Polypropylene (PP) resins are thermoplastic polymers, meaning they may be formed with heat and re-melted without losing their intrinsic characteristics. Thermoplastics differ in this way from thermosets, which undergo permanent change after hardening. Thermoplastics are generally recyclable for this reason. Other thermoplastics include polyethylene, polyvinyl chloride, polystyrene, polycarbonate, acrylic, acrylonitrile butadiene styrene, nylon, and polytetrafluoroethylene.
Polypropylene resins are usually opaque, low-density polymers with excellent thermoforming and injection molding characteristics. Compared with other polymers, the material has a relatively narrow temperature range, becoming brittle below -20°C and unusable in temperatures beyond 120°C. It competes primarily against polyethylene and can be made transparent for items such as see-through packages, while polyethylene can only be made translucent, as in milk jugs, for example. Polypropylene cannot match the optical clarity of polymers such as polycarbonate but it does quite well.
Polypropylene homopolymers and polypropylene copolymers make up the majority of polypropylene formulations today. The homopolymer is the general-use grade, consisting of a single propylene monomer, and is semi-crystalline in form. A variety of copolymers are available, which, when compared to the homopolymer, have increased softness, better impact resistance, better durability and toughness, improved low-temperature strength, and better crack resistance. The general-use grade is the one recommended for food contact and applications where stiffness is important. Certain blends of co- and homopolymers result in materials that have high impact strength (PP impact copolymer); or, blended with ethylene and butane, superior film-sealing properties (PP terpolymer); or improved mechanical properties such as melt strength and extensibility (PP HMS). Polypropylene is available as an expanded, low-density, closed-cell foam (EPP).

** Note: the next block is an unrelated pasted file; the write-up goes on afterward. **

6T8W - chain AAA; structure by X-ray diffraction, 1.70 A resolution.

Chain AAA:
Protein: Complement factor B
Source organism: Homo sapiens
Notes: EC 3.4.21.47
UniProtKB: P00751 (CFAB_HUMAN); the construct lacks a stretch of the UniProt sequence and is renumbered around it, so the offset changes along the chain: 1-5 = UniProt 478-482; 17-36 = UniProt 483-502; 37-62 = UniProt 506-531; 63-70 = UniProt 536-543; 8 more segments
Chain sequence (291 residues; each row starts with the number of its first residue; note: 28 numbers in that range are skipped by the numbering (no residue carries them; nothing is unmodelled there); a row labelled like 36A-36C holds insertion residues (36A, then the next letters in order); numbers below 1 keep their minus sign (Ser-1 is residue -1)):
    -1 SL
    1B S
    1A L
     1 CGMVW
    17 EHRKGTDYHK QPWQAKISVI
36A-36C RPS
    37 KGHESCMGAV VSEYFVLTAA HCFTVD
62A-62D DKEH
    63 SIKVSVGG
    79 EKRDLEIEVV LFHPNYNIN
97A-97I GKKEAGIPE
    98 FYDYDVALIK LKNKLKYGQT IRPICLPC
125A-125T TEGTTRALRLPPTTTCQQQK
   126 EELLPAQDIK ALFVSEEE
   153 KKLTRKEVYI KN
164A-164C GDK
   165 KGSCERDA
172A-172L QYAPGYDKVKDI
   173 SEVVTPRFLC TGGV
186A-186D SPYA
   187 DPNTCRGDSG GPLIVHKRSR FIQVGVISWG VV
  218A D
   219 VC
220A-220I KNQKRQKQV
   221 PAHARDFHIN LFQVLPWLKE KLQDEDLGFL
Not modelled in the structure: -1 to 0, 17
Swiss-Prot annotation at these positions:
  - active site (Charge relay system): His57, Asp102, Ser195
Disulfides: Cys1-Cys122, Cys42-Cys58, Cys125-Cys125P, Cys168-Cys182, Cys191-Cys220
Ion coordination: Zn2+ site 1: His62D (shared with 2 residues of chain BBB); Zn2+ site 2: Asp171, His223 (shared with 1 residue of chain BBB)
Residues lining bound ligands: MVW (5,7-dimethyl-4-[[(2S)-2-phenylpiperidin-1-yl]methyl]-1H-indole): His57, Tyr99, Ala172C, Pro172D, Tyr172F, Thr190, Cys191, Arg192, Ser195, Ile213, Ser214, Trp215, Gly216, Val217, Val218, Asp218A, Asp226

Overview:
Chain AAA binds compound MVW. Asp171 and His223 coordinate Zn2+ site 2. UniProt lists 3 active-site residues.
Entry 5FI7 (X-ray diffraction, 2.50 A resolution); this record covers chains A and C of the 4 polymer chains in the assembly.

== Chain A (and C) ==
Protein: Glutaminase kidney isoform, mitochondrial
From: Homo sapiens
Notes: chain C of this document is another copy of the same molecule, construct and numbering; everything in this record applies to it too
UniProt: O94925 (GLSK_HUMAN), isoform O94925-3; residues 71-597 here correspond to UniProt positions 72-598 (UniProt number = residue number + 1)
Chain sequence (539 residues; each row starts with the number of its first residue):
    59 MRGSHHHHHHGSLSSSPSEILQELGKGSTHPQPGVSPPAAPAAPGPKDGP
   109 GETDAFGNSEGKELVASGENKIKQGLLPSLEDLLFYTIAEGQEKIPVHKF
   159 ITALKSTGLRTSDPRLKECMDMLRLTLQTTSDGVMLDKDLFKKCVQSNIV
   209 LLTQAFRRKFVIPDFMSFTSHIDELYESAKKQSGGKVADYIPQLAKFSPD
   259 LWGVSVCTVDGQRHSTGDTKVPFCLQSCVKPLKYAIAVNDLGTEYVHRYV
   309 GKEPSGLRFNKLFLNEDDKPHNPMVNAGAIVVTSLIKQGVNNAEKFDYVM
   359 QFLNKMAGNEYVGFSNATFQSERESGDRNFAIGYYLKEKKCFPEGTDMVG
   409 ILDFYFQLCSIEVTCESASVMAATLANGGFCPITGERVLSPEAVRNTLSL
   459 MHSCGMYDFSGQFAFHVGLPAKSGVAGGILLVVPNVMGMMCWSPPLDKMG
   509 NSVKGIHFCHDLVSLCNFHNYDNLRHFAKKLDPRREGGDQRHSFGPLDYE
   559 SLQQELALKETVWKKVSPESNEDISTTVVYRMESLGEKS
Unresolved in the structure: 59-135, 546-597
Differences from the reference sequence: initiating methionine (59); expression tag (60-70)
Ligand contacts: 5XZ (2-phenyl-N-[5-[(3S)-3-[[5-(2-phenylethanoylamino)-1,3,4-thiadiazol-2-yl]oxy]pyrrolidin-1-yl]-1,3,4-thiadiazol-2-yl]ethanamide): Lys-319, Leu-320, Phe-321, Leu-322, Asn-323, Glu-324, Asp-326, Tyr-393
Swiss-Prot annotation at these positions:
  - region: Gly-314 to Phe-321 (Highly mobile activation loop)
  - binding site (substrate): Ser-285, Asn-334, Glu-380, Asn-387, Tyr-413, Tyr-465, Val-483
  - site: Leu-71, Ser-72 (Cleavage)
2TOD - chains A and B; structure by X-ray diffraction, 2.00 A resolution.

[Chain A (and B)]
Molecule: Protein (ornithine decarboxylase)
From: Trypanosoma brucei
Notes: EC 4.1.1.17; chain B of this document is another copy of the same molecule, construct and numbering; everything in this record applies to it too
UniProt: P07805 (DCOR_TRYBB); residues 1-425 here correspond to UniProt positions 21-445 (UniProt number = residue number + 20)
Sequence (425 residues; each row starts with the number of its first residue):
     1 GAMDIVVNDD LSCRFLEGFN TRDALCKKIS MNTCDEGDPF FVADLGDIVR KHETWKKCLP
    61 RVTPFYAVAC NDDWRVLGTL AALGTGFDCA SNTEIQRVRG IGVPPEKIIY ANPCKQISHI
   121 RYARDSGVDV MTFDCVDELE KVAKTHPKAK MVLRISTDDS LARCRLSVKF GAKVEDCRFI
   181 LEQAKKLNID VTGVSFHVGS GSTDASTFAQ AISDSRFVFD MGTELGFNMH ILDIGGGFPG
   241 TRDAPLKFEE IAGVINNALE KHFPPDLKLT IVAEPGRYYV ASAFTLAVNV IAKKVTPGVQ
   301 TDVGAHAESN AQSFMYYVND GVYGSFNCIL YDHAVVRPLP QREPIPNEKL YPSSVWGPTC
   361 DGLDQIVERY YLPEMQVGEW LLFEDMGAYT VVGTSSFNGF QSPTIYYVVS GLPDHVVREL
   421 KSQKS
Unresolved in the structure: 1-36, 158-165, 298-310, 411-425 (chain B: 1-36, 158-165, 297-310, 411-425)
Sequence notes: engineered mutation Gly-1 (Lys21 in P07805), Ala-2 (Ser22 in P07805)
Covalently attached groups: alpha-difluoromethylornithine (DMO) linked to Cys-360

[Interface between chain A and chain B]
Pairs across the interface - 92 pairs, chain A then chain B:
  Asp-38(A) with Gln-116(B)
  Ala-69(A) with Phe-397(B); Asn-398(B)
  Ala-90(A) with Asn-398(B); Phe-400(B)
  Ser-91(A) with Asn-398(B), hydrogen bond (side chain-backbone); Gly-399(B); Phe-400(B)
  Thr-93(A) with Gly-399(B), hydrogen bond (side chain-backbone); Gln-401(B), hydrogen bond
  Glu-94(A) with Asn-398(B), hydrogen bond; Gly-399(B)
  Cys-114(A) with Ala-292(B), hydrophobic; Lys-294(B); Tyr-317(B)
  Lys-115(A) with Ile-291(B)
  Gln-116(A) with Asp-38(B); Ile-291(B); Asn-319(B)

Polypropylene’s low annealing temperature makes it difficult to machine and little has been done to produce filaments that are suited to 3D printing. However, its low viscosity at melt temperatures makes it well suited to extrusion and molding applications, including blow molding, compression molding, and rotomolding, for example.
Unlike many thermoplastics, polypropylene does not readily absorb moisture, and under normal circumstances can usually be molded without being first subjected to a drying cycle.
|Analyze the project
Large and small grains, g/kg
Melt mass flow rate(2.16kg),g/
|Q/SY DS 0513
|Stretch-yield stress, MP a
|Q/SY DS 0515
|Q/SY DS 0516
|Izod Impact Strength of 23℃,J/m
|Q/SY DS 0517
|Izod Impact Strength-20℃,J/m
|Q/SY DS 0517
|Q/SY DS 0514
The main use of propylene can be divided into five categories: PP injection molding, PP drawing, PP fiber, PP film, PP pipe.
1. PP injection molding
PP plastic is mainly used in small household appliances, toys, washing machines, auto parts and so on.
2. PP wire drawing
Polypropylene wire drawing is mainly used in plastic woven products, the daily use of container bags, woven bags, food bags and transparent bags are PP wire drawing material products.
3. PP film
Polypropylene film is generally divided into BOPP film, CPP film, IPP film, PP film is mainly used in food packaging.
4. PP fibre
Polypropylene fiber is a kind of fiber product made from polypropylene by melt spinning. Mainly used in decoration, clothing and other fields, since the implementation of the two-child policy in 2011, downstream wet wipes, diapers and other maternal and infant products surge, domestic fiber material supply shortage phenomenon.
5. PP pipe
Due to the non-toxic and high temperature resistance of polypropylene, PP pipe material is mainly used in water supply and heating system, compared with PE pipe, PP pipe weight is light, convenient transportation, and environmental protection performance is better, can be recycled.
The packing is in 25kg plastic bags, which can be transported by rail or sea and stored in a dry warehouse.